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Thursday 17 June 2004
French justice, Europe, hooligans and others
Accused get a fair trial in France, but a different one
Sir: Paul Kenton (Letters, 14 June) has a good point about differing legal cultures, but he gives a bad example. The French criminal justice system is not a poor version of our procedures in England and Wales. It is a good example of a quite different system.
It is a basic principle of French, as of any other civilised system of law, that "Every person suspected or prosecuted is presumed innocent as long as his guilt has not been established" (Paragraph III of the preamble to the French Code of Criminal Procedure). The question is how that guilt is to be established.
We do it by requiring the prosecution to prove its case at a trial in which all the issues are decided at once. Most systems in mainland Europe do it by an inquiry, a process in which the judiciary controls the investigation and the trial is only the last stage. In our system all evidence about disputed issues is given by live witnesses at trial. In mainland European systems most of the evidence is collected by the inquiry; the trial is about evaluation of that evidence. In our system the decision is a bald "guilty or not guilty", in the French system the court gives the reasons for its decision. It is a different system that requires different checks and balances. People caught up in it do not need some of the safeguards that they need in our system, but they do need other safeguards that are not needed in this country.
There is a story that the prosecutors in the Nuremburg trials had a problem deciding what the Nazi leaders should be charged with. It was an English lawyer's suggestion that the appropriate charge was conspiracy. The Soviet lawyers, Stalin's handpicked prosecutors, reacted with horror to the idea that any system of law could contain such a concept, that people could be convicted simply for planning something. It is too easy to assume that legal systems that one does not understand are unfair.
Mr Kenton is certainly right that defendants in criminal trials in French courts do not have the rights that they have in England and Wales. But unless one assumes that the French courts try to operate in the same way as our courts (and they don't), the only sensible reaction is "So what?"
Flaws in the case for staying in Europe
Sir: Several legal misconceptions marred the front page article "The £23bn question" (16 June). The two most significant were as follows.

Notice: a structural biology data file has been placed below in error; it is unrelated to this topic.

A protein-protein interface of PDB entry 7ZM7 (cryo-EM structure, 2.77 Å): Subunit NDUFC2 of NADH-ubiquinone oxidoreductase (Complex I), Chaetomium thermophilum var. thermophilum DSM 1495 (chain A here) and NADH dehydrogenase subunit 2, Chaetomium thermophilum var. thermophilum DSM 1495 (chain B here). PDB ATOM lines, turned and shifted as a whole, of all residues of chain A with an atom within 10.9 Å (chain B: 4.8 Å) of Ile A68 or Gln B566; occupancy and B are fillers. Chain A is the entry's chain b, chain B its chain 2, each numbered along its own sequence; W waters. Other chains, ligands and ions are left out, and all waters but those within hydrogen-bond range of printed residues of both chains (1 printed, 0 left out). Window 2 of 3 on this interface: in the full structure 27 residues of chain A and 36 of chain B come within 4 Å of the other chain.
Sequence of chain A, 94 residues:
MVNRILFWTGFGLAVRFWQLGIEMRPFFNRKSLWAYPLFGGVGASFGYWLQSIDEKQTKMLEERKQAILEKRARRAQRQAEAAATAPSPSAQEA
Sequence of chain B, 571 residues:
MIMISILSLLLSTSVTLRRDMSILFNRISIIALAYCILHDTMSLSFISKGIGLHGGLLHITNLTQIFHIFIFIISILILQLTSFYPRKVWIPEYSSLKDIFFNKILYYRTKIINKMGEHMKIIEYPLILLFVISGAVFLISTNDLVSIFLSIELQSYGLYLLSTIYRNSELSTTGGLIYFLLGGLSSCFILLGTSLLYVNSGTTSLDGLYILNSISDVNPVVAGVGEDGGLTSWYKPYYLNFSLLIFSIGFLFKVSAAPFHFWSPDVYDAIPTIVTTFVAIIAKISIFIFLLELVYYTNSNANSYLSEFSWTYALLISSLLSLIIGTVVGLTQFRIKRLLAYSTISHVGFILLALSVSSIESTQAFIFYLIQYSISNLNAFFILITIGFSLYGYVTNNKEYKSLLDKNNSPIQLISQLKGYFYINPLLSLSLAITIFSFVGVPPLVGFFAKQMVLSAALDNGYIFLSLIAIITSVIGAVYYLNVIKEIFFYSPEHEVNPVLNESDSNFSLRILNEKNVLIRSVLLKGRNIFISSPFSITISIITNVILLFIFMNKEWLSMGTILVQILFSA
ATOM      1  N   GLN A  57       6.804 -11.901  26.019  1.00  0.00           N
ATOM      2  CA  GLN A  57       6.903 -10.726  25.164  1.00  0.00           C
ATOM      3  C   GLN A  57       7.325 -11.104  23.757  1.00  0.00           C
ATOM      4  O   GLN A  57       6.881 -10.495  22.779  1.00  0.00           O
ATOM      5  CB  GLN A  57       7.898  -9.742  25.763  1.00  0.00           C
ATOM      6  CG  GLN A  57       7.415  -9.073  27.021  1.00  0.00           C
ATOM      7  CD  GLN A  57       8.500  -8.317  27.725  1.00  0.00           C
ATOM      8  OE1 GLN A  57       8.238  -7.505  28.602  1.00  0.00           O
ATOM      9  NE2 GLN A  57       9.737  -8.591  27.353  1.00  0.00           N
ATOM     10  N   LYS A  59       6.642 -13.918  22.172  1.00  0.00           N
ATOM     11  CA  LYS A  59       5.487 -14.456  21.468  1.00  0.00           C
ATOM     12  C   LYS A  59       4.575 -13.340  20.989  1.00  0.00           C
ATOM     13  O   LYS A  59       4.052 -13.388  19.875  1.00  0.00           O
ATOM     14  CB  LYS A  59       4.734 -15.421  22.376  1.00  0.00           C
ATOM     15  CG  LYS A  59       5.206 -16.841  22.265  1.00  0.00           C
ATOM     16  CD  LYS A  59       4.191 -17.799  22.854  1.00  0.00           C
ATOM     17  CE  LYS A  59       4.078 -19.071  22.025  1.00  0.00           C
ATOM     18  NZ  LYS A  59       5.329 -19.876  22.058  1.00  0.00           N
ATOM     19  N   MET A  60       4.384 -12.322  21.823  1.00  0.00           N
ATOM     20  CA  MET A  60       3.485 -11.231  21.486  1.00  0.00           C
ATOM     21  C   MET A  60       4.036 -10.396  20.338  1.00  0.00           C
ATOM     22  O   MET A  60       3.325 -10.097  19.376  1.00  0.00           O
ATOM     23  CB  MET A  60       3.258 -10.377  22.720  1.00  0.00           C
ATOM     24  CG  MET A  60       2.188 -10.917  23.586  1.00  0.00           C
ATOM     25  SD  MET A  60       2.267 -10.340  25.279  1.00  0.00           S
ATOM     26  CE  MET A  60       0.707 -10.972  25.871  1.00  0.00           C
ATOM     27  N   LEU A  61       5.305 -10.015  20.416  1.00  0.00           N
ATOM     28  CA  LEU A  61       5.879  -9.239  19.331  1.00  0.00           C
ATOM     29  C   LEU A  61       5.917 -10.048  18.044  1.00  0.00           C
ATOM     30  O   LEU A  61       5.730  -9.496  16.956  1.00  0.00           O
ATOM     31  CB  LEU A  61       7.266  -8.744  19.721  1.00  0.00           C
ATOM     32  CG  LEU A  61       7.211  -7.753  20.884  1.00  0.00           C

Withdrawing from the EU would not have any effect at all on Acts of the UK Parliament passed to enact EU directives. Thus, for example, the fundamental employment and social welfare rights (many of which did indeed find their way into UK law because EU directives required their implementation here), would remain part of UK domestic law if the UK withdrew from the EU.
Second, the European Convention on Human Rights has nothing to do with the EU. Membership of the EU does not mean ratification of the convention, and non-membership does not preclude ratification. The convention has been imported into UK law by an Act of the UK Parliament (the Human Rights Act 1998). Withdrawal from the EU would not mean repeal of that Act. Citizens of the UK would still be protected by the "set of fundamental human rights" mentioned in the article.
Temple, London EC4
Sir: While I may share your views of the UKIP entirely ("The true face of a party which wants us out of Europe", 15 June) I was perturbed when I saw your front page.
When I began reading your newspaper in the 1980s I did so, and have continued to do so, because its guiding principle was that it remained independent of political direction, allowing readers to make up their own minds when presented with factual news. Your front page of 15 June is more akin to a party political broadcast. While I might expect a modicum of political opinion on your editorial pages, I do not expect to read a front page that is in all but name a propaganda leaflet telling me why I should not vote for a particular party.
Sir: Thank you for laying out what the UK has gained from being a member of the EU. I have lived and worked in Germany for the past 17 years. My daughter was born here. Thanks to the EU, this is not a problem. If the UK were to withdraw, I would either be faced with so many disadvantages in terms of social security and pensions that I would have to leave a well-paid job and return to the UK or I would be forced to take German citizenship - neither is an option I want to consider.
It is time people in the UK relinquish the island mentality. We are a part of Europe geographically and culturally.
Sir: Your front page (15 June), lists "10 things the UKIP don't want you to know about them". Why do you imagine that we do not want the electorate to know that our 12 MEPs are "all white, male, and aged between 50 and 65"? Why is the colour, gender and age of our MEPs so important? We are neither racist, sexist, nor ageist. It doesn't matter to us; why does it matter to you?
Campaign Manager, UKIP London W1
Sir: If there is a valid criticism of the European project, it lies in the asymmetrical power of the unelected Commission relative to that of the elected Parliament. Yet UKIP's grand plan (report, 15 June) is to wreck the one European institution that can truly represent the ordinary people. In doing so they attack not the EU but the citizens of the member states, their liberties and freedoms. Precisely those they claim to represent.
Leamington Spa, Warwickshire
Sir: Remember the hysterical warnings from the anti-Europeans and tabloids about Britain being flooded by immigrants from eastern Europe on 1 May? Well, it's now been six weeks since we welcomed 10 new countries into the European Union, and the floods of immigrants have spectacularly failed to arrive - just as they did in 1981, 1986 and 1995. Yet another Eurosceptic scare story has been discredited.
RICHARD CORBETT MEP
(Lab, Yorkshire and the Humber)
Yobs in Portugal?
Sir: Your article "Eng-er-land, 900 years of behaving badly in Portugal" (9 June) shows a level of historical knowledge and balance that would do credit to the education of England's finest football hooligans.
That Wellington played a part in liberating Portugal from the French is at least acknowledged - even if it was by "his drunken recruits sacking, despoiling and thieving as they went". The French actually did far more damage. The fact is that Portugal's earlier and continued independence owes much to England and the relationship has generally been positive.